On that note, it's a common misconception that men who have sex with men are inherently dirty and diseased. Their sexual practices can be really risky, though (like anyone's), if they don't use condoms or aren't careful about how they have anal sex. You're also mistaken if you think that sex between two women doesn't carry any STD risks. While you are less likely to contract chlamydia, gonorrhea, and HIV through lesbian sex, women are still capable of transmitting nasty infections like HPV, herpes, and pubic lice. So regardless of what's in your partner's pants, it's critical that you're guarding yourself against STDs and other unwanted surprises.

SEE ALSO: 8 Excuses To Use To Get Out Of Wearing A Condom

2. Educate yourself on same-sex relationships and sexuality in general

How can you expect to explore your sexuality if you hardly have a grasp on how same-sex relationships work? Like with any other unfamiliar topics, do some research before you dive into a world you barely know. You can even ask your LGBTQ+ friends for some information and they'll happily give you some pointers about same-sex love and even the sex itself. If you'd rather keep your questions to yourself, simple Google searches like "what is it like to kiss a girl/boy" and "how do gay men/lesbians have sex" will suffice.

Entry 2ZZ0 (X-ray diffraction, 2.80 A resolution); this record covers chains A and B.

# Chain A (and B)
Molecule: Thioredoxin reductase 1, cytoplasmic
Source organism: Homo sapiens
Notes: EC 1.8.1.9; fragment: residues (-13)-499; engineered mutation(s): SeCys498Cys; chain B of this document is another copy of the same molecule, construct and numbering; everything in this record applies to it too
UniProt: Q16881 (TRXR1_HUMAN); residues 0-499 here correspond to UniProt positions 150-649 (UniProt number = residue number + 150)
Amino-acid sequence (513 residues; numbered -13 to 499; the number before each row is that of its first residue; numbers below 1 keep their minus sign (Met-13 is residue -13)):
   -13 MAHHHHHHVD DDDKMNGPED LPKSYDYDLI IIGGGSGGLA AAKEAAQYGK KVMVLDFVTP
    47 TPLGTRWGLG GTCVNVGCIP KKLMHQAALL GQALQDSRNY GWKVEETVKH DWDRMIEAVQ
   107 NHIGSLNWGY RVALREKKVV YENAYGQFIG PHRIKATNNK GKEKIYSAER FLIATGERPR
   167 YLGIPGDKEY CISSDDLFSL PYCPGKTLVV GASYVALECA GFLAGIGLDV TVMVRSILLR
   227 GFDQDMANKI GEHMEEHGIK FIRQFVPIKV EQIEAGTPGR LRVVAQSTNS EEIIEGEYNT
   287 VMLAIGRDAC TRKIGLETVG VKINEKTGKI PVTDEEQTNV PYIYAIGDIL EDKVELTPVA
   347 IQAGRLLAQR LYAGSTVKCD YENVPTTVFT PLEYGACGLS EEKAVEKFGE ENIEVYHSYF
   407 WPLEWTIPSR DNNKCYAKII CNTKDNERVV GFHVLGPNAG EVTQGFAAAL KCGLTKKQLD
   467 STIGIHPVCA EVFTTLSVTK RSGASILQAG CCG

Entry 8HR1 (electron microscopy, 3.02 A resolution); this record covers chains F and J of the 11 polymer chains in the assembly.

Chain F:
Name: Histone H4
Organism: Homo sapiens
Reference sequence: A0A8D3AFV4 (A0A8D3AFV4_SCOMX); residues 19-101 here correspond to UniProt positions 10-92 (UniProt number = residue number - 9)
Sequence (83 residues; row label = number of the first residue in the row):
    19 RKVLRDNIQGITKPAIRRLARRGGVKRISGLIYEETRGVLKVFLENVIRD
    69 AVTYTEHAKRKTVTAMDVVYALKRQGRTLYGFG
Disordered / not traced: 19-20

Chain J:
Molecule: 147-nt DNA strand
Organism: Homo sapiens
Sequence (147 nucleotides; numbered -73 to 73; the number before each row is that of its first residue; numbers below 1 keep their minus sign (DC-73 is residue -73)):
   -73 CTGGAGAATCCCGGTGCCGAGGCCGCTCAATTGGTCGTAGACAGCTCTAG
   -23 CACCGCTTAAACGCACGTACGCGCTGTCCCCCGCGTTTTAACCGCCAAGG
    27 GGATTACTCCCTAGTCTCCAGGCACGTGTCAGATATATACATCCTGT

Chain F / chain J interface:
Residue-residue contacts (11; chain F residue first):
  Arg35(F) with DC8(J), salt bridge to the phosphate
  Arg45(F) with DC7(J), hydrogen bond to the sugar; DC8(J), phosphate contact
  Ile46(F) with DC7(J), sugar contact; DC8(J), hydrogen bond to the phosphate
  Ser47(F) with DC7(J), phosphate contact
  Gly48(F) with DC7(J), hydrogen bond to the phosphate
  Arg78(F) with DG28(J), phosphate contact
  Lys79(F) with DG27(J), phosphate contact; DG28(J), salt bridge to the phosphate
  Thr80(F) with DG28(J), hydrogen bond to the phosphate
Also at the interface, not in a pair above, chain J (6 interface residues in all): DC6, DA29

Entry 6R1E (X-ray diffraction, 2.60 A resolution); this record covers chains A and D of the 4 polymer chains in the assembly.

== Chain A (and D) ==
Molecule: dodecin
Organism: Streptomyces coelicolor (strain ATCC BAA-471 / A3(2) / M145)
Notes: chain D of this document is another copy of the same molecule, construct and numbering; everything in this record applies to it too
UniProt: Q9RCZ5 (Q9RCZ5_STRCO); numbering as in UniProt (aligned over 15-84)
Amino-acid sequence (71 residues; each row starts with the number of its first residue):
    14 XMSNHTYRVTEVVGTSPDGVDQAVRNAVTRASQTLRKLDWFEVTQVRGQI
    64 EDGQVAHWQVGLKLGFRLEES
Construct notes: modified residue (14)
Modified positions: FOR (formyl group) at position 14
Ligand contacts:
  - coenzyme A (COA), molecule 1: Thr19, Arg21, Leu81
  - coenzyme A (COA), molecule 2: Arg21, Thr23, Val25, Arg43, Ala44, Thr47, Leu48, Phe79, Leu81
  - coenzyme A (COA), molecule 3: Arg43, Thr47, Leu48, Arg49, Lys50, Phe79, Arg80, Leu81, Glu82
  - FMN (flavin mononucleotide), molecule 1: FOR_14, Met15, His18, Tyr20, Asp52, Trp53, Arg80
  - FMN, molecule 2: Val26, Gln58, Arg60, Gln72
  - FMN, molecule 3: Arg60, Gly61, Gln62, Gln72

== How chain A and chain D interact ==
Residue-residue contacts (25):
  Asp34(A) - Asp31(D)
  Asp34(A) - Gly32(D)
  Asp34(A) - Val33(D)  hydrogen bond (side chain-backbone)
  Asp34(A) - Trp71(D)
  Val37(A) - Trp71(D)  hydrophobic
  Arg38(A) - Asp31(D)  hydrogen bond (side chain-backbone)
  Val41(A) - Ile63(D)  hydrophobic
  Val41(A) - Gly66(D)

3. Be honest with yourself about what YOU want

What are you looking to take away from your same-sex experience? Are you looking for a little bit of drunken fun with one of your gal pals? Are you genuinely questioning your sexual orientation and want to put your feelings to the test? Whatever your reason is for sexual exploration, remember that you are always in control of how you act upon the thoughts you've been having. Whether or not you choose to experiment is solely your decision and no one has the authority to pressure you one way or the other. You need to be honest with yourself about your intentions before you can even consider moving forward.

4. Visit your campus's LGBTQ+ center for some advice